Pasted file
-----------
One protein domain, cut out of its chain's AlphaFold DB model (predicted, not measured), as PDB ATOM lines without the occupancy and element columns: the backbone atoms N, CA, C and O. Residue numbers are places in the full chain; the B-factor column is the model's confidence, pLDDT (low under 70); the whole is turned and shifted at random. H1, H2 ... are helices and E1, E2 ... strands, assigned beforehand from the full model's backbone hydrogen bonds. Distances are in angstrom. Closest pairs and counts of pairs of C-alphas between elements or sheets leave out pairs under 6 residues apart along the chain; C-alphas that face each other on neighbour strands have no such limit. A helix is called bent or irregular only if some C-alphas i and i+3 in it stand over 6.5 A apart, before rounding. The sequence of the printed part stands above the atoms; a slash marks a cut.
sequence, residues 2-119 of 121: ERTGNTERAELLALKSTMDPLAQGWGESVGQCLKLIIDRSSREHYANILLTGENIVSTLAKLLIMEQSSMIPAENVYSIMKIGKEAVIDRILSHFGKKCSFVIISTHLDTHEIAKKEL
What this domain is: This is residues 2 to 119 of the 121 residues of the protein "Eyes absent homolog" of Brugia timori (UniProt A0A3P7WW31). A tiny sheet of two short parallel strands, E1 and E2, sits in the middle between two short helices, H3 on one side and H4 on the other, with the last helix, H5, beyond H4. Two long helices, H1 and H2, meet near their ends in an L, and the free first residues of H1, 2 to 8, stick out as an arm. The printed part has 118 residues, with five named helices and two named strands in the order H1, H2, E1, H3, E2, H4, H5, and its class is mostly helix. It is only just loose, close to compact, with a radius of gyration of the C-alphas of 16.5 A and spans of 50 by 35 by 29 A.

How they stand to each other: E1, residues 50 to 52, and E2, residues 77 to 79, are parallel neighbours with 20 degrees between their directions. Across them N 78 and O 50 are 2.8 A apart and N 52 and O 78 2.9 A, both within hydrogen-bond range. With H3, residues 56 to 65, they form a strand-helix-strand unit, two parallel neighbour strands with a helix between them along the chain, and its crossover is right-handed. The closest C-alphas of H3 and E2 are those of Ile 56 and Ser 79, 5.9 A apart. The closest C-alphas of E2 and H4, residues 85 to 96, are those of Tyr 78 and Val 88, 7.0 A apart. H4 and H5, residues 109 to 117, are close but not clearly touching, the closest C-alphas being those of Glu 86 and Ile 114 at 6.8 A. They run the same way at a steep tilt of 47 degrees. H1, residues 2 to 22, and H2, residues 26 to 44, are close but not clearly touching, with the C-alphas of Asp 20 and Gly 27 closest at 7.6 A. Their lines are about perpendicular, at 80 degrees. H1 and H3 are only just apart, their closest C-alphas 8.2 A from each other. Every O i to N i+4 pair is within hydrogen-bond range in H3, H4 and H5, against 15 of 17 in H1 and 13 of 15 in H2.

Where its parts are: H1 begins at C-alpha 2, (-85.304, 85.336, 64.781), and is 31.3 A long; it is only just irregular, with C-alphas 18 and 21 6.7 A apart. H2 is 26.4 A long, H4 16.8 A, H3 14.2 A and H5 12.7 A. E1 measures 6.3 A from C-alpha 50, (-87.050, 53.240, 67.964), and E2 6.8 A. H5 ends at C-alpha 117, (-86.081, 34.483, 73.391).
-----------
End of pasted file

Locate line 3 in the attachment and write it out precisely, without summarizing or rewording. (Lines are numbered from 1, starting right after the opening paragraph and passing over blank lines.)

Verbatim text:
How they stand to each other: E1, residues 50 to 52, and E2, residues 77 to 79, are parallel neighbours with 20 degrees between their directions. Across them N 78 and O 50 are 2.8 A apart and N 52 and O 78 2.9 A, both within hydrogen-bond range. With H3, residues 56 to 65, they form a strand-helix-strand unit, two parallel neighbour strands with a helix between them along the chain, and its crossover is right-handed. The closest C-alphas of H3 and E2 are those of Ile 56 and Ser 79, 5.9 A apart. The closest C-alphas of E2 and H4, residues 85 to 96, are those of Tyr 78 and Val 88, 7.0 A apart. H4 and H5, residues 109 to 117, are close but not clearly touching, the closest C-alphas being those of Glu 86 and Ile 114 at 6.8 A. They run the same way at a steep tilt of 47 degrees. H1, residues 2 to 22, and H2, residues 26 to 44, are close but not clearly touching, with the C-alphas of Asp 20 and Gly 27 closest at 7.6 A. Their lines are about perpendicular, at 80 degrees. H1 and H3 are only just apart, their closest C-alphas 8.2 A from each other. Every O i to N i+4 pair is within hydrogen-bond range in H3, H4 and H5, against 15 of 17 in H1 and 13 of 15 in H2.